The Humpty Dumpty Syndrome
In recent discussion here—going back to my post about the problems I see in unlimited pluralism—some people have disagreed with my opinion, expressed in my previous post “On Taking Satanists Seriously,” that I/we should not take their speech acts, performative utterances, self-chosen labels, seriously insofar as they claim that we should not take them seriously.
Here I want to give some examples from my own life experiences of the dilemma and conundrum I have faced with regard to this issue.
What do these real stories illustrate? I have sometimes heard or read people saying things that make no sense given what else they say and given the generally accepted understanding of the words they are using. In fact, this seems to be increasing as a problem in academic and other circles.
I am reminded of Lewis Carroll’s “Humpty Dumpty” character who said “in a rather scornful tone”: “When I use a word, it means just what I choose it to mean—neither more nor less.” “The question is,” said Alice, “whether you can make words mean so many different things.” “The question is,” said Humpty Dumpty, “which is to be master—that’s all.”
Many years ago, at the height of the interest in Latin American Liberation Theology, I took a class to hear a leading liberation theologian speak. He began his address this way: “I am not a communist, but I am a Marxist and I am a Marxist because I am a Christian.” In my humble opinion, once someone says he is a Marxist no denial later makes any sense. “I am a Marxist” means something and he cannot change is meaning willy-nilly. Now, of course, someone is free to say “I agree with Marx on some things” and not be considered a “Marxist.” But a “Marxist” is someone who agrees with Marx’s philosophy which is inextricably linked with “communism.”
Perhaps the liberation theologian would say, if pressed, that he was just trying to get attention, but he should not have been surprised if listeners did not believe him about not being a communist.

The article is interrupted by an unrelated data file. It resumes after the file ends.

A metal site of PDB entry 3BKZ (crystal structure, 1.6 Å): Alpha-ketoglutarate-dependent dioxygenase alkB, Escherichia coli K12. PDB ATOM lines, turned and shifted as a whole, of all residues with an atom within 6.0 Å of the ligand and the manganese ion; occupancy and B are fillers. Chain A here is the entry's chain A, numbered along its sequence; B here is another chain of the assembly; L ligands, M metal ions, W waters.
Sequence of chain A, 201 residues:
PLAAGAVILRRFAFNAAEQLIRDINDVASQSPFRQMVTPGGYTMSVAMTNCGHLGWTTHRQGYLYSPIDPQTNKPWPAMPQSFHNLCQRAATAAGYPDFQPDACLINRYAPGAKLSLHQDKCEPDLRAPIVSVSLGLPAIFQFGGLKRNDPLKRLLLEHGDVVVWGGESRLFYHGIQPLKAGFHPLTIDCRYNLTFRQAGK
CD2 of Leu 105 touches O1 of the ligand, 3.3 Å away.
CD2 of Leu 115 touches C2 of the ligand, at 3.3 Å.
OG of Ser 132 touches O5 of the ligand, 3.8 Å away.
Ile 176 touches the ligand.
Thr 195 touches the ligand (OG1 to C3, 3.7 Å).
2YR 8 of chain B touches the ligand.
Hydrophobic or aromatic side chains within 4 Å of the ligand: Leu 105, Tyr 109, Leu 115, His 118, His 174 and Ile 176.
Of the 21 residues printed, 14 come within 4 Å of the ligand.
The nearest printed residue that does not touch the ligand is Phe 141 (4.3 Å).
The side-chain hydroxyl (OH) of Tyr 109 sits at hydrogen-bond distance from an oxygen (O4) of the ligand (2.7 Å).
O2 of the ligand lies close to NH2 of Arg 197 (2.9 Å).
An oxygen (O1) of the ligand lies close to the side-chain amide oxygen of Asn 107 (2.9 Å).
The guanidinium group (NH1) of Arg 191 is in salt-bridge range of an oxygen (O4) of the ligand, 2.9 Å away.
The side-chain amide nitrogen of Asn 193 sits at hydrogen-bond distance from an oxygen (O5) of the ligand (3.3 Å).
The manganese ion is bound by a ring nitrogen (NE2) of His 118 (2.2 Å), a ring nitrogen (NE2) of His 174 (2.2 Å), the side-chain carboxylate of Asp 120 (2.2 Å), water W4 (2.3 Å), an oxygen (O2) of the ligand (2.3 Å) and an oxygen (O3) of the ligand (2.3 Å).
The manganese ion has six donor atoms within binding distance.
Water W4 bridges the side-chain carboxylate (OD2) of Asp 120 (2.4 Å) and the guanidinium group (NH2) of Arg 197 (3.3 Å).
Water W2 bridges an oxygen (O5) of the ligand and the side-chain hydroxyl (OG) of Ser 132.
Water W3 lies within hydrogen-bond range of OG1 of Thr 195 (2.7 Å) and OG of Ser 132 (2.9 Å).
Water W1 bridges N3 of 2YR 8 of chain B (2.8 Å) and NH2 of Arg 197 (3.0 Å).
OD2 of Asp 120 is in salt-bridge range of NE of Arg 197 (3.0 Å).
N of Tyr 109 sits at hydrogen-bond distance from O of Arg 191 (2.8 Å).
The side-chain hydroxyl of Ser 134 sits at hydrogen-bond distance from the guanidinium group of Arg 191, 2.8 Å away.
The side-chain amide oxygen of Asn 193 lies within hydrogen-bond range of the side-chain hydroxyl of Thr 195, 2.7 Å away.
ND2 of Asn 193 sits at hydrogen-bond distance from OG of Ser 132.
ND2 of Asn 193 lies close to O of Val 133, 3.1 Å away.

Not very long ago I went to hear a very well-known and influential Christian theologian speak about German theologian Friedrich Schleiermacher. In the middle of his talk he said “Schleiermacher was not a liberal theologian.” He didn’t explain why. He just threw that claim out there to a group of highly educated people and apparently expected us (mostly theologians and church historians) to take his statement seriously. I was one who could not. In fact, for me, anyway, it cast a shadow over everything else he said about Schleiermacher.
Every student of modern theology knows that Schleiermacher was the father of liberal Protestant theology.
I once went to hear a self-identified “Christian atheist” speak. He is a well-known theologian who became famous for promoting the “gospel” of Christian atheism. His first words at the podium were these “Jesus was an atheist and we should all become atheists with Jesus.” I think listeners would be perfectly justified in not taking anything else he said seriously.
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All of these exclamations and claims are examples of what I call the “Humpty Dumpty Syndrome.” It is extremely common in academic circles. The essence of it is to get attention (and sometimes mastery) by saying something nonsensical and possibly even offensive using words in such radically unusual ways that, for me, anyway, make it impossible to take the speaker (or writer) seriously. I’m sure it is not limited to academic circles.